Many people are wondering how Hip Hop artist T.I. voted for the first time early last week, despite a felony weapons conviction.
Popular television Judge Greg Mathis, himself and ex-offender, has the answer to that question: Felons have the legal right to vote in most states.
Only less than a dozen states, he says, prohibit felons from exercising their 14th Amendment privilege, but the issue is that most people don’t know it.
Judge Mathis said as long as they have done the time for the crime there is no reason an ex-offender’s voting rights should be revoked anywhere.
There are more than 5 million disenfranchised voting eligible felons, disproportionately African American, who may potentially vote but it will require a little research on the part of the voter.
Since restrictions and allowances vary per state, Mathis recommends going online to find out what the law says in the state in question.
“Felons aren’t allowed to vote in Washington until they complete their sentence and have their rights legally restored,” the AP reports.
But the state of Georgia is different. In T.I.’s case, his attorneys discovered that as long as he was not serving a sentence or on probation, their client was eligible to vote, even though he is on house arrest.
“Now rather than just talking about it, I’m being about it. I’m leading by example, and it makes me feel a lot better,” 28-year-old T.I. said about voting for the first time in his life.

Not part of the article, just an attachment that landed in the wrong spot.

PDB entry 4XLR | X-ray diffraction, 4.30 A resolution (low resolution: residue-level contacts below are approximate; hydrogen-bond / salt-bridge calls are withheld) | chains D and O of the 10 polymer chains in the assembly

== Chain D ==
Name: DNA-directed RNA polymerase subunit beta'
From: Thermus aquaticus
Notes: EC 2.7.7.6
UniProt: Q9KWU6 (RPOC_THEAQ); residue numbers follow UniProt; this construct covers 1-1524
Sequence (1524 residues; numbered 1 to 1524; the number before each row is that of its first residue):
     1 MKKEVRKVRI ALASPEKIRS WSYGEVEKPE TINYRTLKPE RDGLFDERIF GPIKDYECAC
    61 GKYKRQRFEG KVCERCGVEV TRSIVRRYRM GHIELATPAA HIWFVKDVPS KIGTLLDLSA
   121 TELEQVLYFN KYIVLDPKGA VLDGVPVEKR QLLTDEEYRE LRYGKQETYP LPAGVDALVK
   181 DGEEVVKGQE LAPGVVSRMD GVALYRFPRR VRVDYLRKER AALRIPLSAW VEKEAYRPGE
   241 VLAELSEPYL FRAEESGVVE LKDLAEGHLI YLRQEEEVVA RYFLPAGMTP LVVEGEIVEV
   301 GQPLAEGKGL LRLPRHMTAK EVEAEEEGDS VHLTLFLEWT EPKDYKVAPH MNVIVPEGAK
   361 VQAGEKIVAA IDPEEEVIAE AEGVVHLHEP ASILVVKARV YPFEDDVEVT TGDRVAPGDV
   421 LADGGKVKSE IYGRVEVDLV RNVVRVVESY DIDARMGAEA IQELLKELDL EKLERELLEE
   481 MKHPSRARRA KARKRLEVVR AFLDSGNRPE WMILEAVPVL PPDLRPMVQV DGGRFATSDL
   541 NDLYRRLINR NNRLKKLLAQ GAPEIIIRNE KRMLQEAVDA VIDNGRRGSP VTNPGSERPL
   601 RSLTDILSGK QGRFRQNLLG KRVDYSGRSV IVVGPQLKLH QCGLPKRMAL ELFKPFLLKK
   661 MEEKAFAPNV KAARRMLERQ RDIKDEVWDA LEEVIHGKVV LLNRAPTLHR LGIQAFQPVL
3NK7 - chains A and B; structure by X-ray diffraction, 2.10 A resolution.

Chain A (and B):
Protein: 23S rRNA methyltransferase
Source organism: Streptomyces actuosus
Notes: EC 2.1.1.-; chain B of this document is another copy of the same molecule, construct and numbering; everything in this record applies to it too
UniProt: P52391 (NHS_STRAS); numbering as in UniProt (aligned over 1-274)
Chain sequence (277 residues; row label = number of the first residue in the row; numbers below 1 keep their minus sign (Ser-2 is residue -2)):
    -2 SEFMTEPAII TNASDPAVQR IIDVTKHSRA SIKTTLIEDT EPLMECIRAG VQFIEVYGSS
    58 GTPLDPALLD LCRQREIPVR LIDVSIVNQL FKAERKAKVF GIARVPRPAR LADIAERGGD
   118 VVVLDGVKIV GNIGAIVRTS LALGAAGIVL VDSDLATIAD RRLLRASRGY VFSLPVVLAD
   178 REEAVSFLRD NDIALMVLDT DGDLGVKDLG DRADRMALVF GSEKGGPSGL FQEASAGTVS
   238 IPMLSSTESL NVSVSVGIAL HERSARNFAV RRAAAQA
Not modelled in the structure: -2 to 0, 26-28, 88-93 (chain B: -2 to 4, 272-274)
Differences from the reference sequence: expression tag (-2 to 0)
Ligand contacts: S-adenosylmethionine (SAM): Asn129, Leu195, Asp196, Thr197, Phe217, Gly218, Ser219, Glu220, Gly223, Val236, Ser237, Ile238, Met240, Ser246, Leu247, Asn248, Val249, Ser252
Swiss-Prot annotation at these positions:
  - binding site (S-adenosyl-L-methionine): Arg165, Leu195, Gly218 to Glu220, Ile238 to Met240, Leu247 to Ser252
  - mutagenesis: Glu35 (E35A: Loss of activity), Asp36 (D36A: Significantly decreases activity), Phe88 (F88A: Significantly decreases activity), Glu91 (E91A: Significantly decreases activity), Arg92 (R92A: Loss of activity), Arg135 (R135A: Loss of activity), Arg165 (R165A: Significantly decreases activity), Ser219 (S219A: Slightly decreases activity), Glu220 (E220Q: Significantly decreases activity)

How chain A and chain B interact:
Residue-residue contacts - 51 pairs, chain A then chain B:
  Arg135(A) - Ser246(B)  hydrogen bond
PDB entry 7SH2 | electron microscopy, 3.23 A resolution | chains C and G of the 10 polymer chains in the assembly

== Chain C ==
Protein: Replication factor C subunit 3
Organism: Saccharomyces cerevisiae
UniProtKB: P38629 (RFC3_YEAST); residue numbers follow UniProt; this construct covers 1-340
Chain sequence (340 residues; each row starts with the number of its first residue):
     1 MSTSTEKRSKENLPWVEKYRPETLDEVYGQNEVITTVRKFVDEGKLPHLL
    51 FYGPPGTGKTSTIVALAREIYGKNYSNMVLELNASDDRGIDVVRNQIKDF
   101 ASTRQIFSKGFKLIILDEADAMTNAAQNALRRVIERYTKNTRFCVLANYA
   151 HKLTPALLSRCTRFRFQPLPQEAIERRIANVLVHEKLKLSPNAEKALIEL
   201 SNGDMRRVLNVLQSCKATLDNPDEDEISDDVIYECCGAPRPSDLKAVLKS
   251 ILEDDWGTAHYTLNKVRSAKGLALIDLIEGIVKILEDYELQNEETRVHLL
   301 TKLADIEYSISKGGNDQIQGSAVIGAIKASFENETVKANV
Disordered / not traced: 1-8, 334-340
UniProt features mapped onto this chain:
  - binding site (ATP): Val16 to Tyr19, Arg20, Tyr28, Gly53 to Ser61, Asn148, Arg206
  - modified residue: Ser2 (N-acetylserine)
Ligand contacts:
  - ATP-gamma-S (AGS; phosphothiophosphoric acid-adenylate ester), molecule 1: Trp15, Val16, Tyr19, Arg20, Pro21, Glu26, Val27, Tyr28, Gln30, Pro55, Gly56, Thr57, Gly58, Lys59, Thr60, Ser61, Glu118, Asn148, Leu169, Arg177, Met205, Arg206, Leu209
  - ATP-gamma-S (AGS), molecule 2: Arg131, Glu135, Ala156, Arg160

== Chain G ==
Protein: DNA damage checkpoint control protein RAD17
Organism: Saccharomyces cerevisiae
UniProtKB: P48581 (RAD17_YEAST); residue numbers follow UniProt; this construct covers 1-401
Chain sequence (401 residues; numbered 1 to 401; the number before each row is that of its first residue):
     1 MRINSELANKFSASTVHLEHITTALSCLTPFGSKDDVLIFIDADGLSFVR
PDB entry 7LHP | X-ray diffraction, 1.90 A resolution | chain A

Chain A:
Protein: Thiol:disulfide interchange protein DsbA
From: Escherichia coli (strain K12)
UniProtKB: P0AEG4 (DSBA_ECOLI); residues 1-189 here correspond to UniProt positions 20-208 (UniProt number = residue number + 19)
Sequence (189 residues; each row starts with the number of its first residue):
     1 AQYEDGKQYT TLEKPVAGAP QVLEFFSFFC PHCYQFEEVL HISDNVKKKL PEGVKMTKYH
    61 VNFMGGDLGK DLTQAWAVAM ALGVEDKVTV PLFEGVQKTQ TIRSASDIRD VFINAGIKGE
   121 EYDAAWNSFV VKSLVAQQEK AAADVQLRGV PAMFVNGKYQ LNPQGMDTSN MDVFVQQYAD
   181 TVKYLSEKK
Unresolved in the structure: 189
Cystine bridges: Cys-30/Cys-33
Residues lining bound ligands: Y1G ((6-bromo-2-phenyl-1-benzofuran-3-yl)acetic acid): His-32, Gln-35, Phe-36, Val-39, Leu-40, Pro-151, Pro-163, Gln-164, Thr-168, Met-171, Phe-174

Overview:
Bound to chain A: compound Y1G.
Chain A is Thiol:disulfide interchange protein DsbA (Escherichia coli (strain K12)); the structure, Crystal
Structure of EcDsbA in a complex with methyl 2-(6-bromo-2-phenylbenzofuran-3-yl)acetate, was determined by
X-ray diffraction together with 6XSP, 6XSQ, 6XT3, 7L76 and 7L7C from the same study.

Mathis, has worked hard to get the felons educated about their voting rights because the numerical impact would clearly have a monumental affect on the justice system. In his judgment presidential hopeful Barack Obama would have a guaranteed victory if ex-offenders knew they could vote — and not just because he’s Black.
“There is a correlation between poverty and crime” Mathis explained in our interview; therefore, he’s convinced that Obama is a more appealing candidate due to normal democratic sensitivities.
As he has often acknowledged on The Judge Mathis Show, Mathis is a reformed product of “the system.” In the state of Michigan where he committed a crime during his youth Mathis paid his debt to society and was allowed to vote.
Laws that suppress the voting rights of felon, ex-offenders are just a way of stigmatizing them as “once a criminal always a criminal” and they should be given the opportunity to fully integrate back into society, Mathis said.